Police in the Indian city of Hyderabad have registered a complaint of cheating against Shoaib Malik, the former Pakistan captain. The complaint has been filed by Ayesha Siddiqui, a Hyderabad resident who claims to be his wife, and whom Malik in turn has accused of cheating him.
The police, who questioned Malik on Monday morning and seized his passport - they later said it was for scrutiny and had not been impounded - said the sections under which the complaint had been filed covered harassment, cheating to marry another girl and criminal intimidation including threats.
Malik, currently serving a one-year ban imposed on him by the Pakistan Cricket Board, is in Hyderabad where he is due to marry Indian tennis player Sania Mirza. The wedding is scheduled for April 15 but the charges could throw that off course.
Malik, who landed here on Saturday, admitted to signing the nikahnaama (wedding contract) with Ayesha but claimed it was invalid as he had been misled over the identity of the girl he was marrying. He told the police on Monday that he had been "cheated" by the Siddiqui family and tricked into marriage.
"The Banjara Hills police have received a complaint by Ayesha Siddiqui against Shoaib Malik. We have registered a case against Shoaib. Now we will take legal opinion before further action," Additional Commissioner of Police (coordination), Dwarka Thirumala Rao said. He said immigration authorities had been informed about the case against Malik and his passport seizure.
He said there were some legal complications involved in the case and they would have to examine whether a foreigner committing an offence on foreign soil comes under the purview of Indian law.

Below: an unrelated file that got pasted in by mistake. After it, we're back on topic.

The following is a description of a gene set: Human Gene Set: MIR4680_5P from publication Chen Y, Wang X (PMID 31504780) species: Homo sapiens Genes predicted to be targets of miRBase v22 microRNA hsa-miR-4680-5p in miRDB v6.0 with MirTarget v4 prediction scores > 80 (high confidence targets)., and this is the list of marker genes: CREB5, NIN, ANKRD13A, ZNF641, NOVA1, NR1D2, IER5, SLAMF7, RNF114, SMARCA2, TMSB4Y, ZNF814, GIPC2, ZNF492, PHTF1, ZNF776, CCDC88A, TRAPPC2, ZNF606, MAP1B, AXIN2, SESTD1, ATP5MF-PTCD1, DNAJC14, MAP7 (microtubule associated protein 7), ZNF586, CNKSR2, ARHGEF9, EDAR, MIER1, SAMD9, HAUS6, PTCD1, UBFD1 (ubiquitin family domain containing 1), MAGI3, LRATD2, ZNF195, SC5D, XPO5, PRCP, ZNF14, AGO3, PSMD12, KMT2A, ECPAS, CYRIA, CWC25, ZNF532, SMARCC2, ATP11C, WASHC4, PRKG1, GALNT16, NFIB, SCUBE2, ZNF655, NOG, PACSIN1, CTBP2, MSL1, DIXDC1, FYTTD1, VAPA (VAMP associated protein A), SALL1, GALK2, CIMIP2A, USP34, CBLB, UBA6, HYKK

Ayesha has alleged that Malik married her several years ago and consequently needs her permission to marry again or to grant her a divorce.
The case was filed two days after the Siddiqui family demanded Malik give Ayesha an "official divorce" and appointed a lawyer to sue him in Pakistan.
"I was wrongly made to believe that the pictures Ayesha had sent me were of the girl I was marrying. I feel terrible about the mess created by a family that has caused a great grief to my own people and the family of my bride-to-be," Malik said.
Later on Monday, Malik addressed the media in Hyderabad and said that he wanted to clear his name and had no intention of leaving the country. "I'm here for the marriage and to clear my name. I'm not leaving the country. Inshallah, I'll clear my name," he said. "I have no objections (to police taking the passport) and I'm cooperating with the police and the Indian government. I have got respect for the authorities and I will do everything to clear my name. I'm ready to face any type of questions."